Reproductive health matters
Meet the author
‘Even before I started work as a psychologist, my interests as a student were sparked by a diversity of innovative reproductive health research projects. Much of that research has subsequently seemed more like an interesting hobby than a job.
Some 35 years (and three children of my own) later, I still think I made the right decisions, would not change any of it, and enjoy these questions as much as when I started. I hope I have inspired others along the way, and that – out of all reproductive health matters – priority is given to eradicating reproductive health inequalities.
My main message here is that long-term psychosocial research, across diverse areas of reproductive health, reflecting on past changes and projecting on future needs contextually, is urgently needed to inform policy.’
- Olga van den Akker is Professor of Health Psychology at Middlesex University. [email protected]
You do not need to be a psychologist to know that reproductive health plays an important role in society and that individual psychological, behavioural and social factors affect reproductive health and vice versa. But did you realise psychological research has shown that health education, willpower, planning and the opportunity to exercise health behaviours (e.g. moderate alcohol and caffeine consumption, not smoking or taking drugs, maintaining a balanced diet) can lead to a healthy reproductive lifestyle, much like it affects general health? Health behaviours can also free people from unnecessary and preventable damage (e.g. unsafe abortions) or disease (e.g. sexually transmitted infections) and from the potential psychological consequences of these (depression, guilt, stigma); can contribute to early detection and treatment (e.g. for breast or testicular cancer); and can reduce time off work and use of the healthcare system (van den Akker, 2012). Clearly, reproductive health matters.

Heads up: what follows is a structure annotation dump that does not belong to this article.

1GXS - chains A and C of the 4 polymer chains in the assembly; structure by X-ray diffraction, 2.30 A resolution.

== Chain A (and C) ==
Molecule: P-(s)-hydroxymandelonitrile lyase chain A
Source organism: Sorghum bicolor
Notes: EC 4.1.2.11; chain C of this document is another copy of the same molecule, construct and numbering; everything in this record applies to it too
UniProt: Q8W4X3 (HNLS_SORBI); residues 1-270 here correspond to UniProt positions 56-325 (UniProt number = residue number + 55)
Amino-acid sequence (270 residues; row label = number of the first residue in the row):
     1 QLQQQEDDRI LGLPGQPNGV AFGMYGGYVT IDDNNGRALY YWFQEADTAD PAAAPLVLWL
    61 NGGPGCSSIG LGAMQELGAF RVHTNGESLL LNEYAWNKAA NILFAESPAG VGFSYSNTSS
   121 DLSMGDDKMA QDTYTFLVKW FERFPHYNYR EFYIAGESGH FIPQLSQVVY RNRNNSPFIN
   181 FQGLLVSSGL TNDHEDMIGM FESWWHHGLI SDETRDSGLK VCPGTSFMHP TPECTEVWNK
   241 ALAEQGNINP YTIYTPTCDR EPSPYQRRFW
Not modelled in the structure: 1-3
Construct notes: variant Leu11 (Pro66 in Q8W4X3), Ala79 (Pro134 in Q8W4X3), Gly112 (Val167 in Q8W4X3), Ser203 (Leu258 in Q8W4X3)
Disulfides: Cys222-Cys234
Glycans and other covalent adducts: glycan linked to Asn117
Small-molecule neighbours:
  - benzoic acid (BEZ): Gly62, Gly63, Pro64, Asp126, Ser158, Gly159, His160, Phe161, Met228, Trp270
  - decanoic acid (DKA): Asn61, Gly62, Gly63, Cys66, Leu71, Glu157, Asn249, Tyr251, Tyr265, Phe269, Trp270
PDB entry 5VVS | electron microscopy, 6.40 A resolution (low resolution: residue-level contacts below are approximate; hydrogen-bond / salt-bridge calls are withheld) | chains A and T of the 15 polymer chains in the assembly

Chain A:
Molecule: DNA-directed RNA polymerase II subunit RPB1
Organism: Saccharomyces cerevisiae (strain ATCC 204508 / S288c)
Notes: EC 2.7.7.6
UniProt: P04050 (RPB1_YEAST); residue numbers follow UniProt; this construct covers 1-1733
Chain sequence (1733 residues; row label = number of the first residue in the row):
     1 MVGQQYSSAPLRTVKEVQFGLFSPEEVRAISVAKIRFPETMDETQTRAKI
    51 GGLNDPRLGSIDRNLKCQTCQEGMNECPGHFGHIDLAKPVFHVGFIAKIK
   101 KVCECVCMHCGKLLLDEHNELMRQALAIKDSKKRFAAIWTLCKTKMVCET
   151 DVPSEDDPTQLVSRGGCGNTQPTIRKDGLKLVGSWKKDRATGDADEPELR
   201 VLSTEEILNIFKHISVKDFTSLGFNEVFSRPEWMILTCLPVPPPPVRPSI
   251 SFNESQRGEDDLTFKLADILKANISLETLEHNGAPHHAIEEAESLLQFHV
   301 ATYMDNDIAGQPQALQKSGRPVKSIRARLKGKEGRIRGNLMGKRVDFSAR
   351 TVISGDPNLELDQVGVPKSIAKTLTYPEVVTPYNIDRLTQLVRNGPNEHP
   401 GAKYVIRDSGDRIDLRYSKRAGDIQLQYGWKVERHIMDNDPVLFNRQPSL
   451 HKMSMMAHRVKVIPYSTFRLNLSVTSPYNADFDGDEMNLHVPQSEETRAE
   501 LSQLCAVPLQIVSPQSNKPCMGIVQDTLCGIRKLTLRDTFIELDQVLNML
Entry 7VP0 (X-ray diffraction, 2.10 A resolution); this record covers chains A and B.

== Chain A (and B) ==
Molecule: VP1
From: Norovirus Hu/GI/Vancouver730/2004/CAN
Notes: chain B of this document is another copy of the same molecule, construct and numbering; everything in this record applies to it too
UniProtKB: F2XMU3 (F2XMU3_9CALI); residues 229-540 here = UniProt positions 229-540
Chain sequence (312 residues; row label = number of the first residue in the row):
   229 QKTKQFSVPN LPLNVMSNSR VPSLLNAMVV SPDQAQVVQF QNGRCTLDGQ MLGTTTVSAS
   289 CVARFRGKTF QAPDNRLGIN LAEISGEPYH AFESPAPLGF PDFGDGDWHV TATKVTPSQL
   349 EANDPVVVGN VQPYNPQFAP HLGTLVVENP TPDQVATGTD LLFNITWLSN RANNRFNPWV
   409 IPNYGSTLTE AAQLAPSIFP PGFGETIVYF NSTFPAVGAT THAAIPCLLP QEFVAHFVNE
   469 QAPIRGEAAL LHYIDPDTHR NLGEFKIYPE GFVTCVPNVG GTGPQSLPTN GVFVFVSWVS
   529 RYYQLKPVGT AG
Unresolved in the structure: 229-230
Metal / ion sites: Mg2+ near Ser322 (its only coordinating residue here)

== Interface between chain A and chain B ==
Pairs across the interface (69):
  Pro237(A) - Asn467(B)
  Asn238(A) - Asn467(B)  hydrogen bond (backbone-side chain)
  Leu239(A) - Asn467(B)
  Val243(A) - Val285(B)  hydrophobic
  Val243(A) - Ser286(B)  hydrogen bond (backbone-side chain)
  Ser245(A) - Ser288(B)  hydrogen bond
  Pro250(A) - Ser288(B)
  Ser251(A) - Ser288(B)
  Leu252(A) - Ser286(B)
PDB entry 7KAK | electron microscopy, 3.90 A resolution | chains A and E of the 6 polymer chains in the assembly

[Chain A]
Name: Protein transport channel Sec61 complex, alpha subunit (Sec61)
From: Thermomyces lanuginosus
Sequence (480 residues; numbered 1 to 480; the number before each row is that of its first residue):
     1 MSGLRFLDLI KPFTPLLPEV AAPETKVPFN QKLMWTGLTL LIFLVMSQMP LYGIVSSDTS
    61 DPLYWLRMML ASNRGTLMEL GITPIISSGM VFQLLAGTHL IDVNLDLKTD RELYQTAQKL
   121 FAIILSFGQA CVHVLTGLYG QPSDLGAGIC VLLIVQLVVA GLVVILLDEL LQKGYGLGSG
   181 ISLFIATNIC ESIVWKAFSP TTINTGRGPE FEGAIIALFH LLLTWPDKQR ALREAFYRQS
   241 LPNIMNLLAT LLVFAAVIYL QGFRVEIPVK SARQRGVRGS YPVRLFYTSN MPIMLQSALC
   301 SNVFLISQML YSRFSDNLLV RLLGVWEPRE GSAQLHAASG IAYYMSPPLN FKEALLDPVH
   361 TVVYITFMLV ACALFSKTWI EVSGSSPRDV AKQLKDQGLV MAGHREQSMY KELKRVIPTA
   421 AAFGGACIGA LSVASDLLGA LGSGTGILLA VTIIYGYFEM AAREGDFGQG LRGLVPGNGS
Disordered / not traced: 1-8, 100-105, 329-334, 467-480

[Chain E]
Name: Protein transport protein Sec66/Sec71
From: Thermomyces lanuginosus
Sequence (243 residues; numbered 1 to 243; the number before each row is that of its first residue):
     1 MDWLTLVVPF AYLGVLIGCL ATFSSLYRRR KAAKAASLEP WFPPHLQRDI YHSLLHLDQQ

However, since many people do not know what affects reproductive health, they cannot all make informed decisions (Marshall, 2006; Oluwatosin & van den Akker, 2012). Access to and understanding of good reproductive healthcare advice, education and services is therefore necessary. There is a general lack of understanding about treatments for reproductive health problems too. Pioneer users of increasingly technologically advanced treatments, for example tackling infertility, do not experience them in isolation – they live in a social world. They need to make informed choices. Impaired reproductive health, and in particular involuntary childlessness and treatment with assisted conception using third parties, can have severe and long-lasting psychological effects. It is therefore in the interests of governments and practitioners to consider social, psychological and behavioural research evidence in debates, consultations, policy, legislation and practice. Inexplicably, this does not happen as a rule.
Reproductive health inequalities
Legislating, provisioning, educating and improving reproductive health effectively – and incorporating psychological research, assessment and treatment – is even more complex in the developing world. Here, much disease relating to reproductive functioning is preventable. Trauma and distress due to reproductive ill health is common, and psychological treatment and professional support is largely unavailable – possibly leaving people suffering in the hands of traditional healing and rituals. Infertility or miscarriage can have dreadful consequences across the world, with women in particular known to be ostracised, socially stigmatised, isolated, maimed and even killed for reproductive ‘incompetency’ (Vayena et al., 2002). Issues of gender, poverty, cultural traditions, religious beliefs, lack of educational and healthcare infrastructures, preventable morbidity and mortality all contribute to unnecessary and unjustifiable reproductive health inequalities and unimaginable psychological scarring.